Each year, working in cramped environments results in several injuries and fatalities among employees. The attempted rescuers are thought to have been responsible for 60% of the deaths. For various reasons, a tight environment can be riskier than a typical office. Your organization should create a confined space hazard assessment and control program in order to successfully manage the hazards related to working in a confined space. Make sure to research the particular rules that apply to your workplace before creating this program. All Canadian provinces and territories have laws governing entrance into enclosed spaces. Different jurisdictions may have slightly different rules. The paper Canadian Government Departments Responsible for OH&S from OSH Answers has a list of contacts for the various jurisdictions. The OSH Answers paper Confined Space - Program has more details on the confined space control program. Workers SHOULD NOT ENTER THE CONTAINED SPACE UNTIL IT IS MADE SAFE TO DO SO BY ADDITIONAL MEANS IF THE CONTAINED SPACE CANNOT BE MADE SAFE FOR THE WORKER BY TAKING PRECAUT Unless another competent person has ruled otherwise after conducting a risk assessment, all restricted areas should be regarded as dangerous.
A limited place is what?
A restricted space is, generally speaking, any enclosed area that:is not primarily planned or constructed for continuous human occupation
has a configuration that can make first aid, rescue, evacuation, or other emergency response actions more difficult or has limited or restricted entrance or exit.
due to one or more of the following: its design, structure, location, or atmosphere; the materials or substances in it; the work activities being conducted in it; or the mechanical, process, and safety dangers present. can provide a risk to the health and safety of anybody who enters.
Confined areas may be above or below ground. There are confined areas in practically every workplace. Despite its name, a confined place is not always small. Silos, vats, hoppers, utility vaults, tanks, water towers, sewers, pipes, access shafts, rail or truck tank cars, aircraft wings, boilers, manholes, pump stations, digesters, manure pits, and storage bins are a few examples of confined spaces. When entrance or egress are restricted but there is still ""blue sky"" above, trenches, wells, and other similar structures may also constitute a confined area. Other potential confined places include barges, shipping containers, and fish holds.
What dangers exist in limited spaces?
A limited space has all of the risks included in a typical workplace. In contrast to a typical worksite, they can be much more dangerous in a restricted environment. Risks in small areas can include: Poor air quality results in inadequate oxygen levels for the worker to breathe. hazardous gases that can cause the worker to become ill or lose consciousness. Simple asphyxiants are gases that can replace oxygen in the atmosphere (normally about 21 percent). Low oxygen levels (19.5% or less) might result in symptoms like weariness, emotional disturbance, clumsiness, quick breathing, and high heart rate. As the amount of oxygen available decreases, symptoms such as nausea, vomiting, collapsing, convulsions, coma, and death may appear. A simple asphyxiant could cause unconsciousness or death within minutes of exposure. Carbon monoxide, nitrogen, or argon are asphyxiants. Chemical expositions by eating or skin contact (as well as inhalation of toxic gases). A fire hazard is an explosive or flammable atmosphere caused by combustible dusts, volatile liquids, and gases that, if lit, might result in a fire or explosion. process-related risks, such as the leakage of supply line contents or leftover chemicals. Physical dangers include loudness, extreme heat or cold, radiation, vibration, electricity, and poor illumination. Safety risks, such as those caused by moving elements in the equipment, structural risks, entanglement, engulfment, slips, or falls. traffic between pedestrians and vehicles. Bulk mass shifting or collapsing (engulfment). failure of the barrier that causes a flood or the release of freely flowing solid or liquid. visibility, such as airborne smoke particles. biological dangers, such as mold, fungi, or bacteria from feces and sludge.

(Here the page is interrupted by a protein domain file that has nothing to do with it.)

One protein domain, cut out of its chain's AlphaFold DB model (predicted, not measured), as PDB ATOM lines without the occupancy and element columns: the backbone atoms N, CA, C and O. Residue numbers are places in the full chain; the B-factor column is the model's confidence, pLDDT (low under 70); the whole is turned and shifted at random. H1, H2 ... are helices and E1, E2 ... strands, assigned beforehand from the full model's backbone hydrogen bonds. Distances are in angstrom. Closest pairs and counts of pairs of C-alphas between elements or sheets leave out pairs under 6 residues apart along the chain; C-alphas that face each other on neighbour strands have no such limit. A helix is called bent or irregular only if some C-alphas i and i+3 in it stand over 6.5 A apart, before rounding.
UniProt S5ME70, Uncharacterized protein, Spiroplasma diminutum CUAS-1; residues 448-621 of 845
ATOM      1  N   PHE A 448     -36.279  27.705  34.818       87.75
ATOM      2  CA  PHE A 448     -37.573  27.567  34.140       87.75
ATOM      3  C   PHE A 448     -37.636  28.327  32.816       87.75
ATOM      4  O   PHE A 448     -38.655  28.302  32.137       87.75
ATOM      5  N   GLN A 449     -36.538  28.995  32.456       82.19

Why is working in a small area riskier than working in a larger area?
When searching for risks in a restricted location, many elements must be taken into consideration. The room for error is smaller. There may be more severe repercussions if possible threats are not correctly identified or assessed. In some situations, the surroundings in a tight place are inherently dangerous. In other cases, conditions are life threatening under an unusual combination of circumstances. This variability and unpredictability are why the process of hazard and risk identification and assessment is extremely important and must be taken very seriously each and every time one is done. Some examples include: The entrance/exit of the confined space might not allow the worker to get out easily should there be a flood or collapse of free-flowing solid. Self-rescue by the worker is more difficult. Rescue of the victim is more difficult. The interior configuration of the confined space often does not allow easy movement of people or equipment within it. Natural ventilation alone will often not be sufficient to maintain breathable quality air. The interior configuration of the confined space does not allow easy movement of air within it. Conditions can change very quickly. The space outside the confined space can impact on the conditions inside the confined space and vice versa. Work activities may introduce hazards that were not present initially. Lack of communication between the workers in the space, the attendant and the emergency response team.
What should be done when preparing to enter the confined space?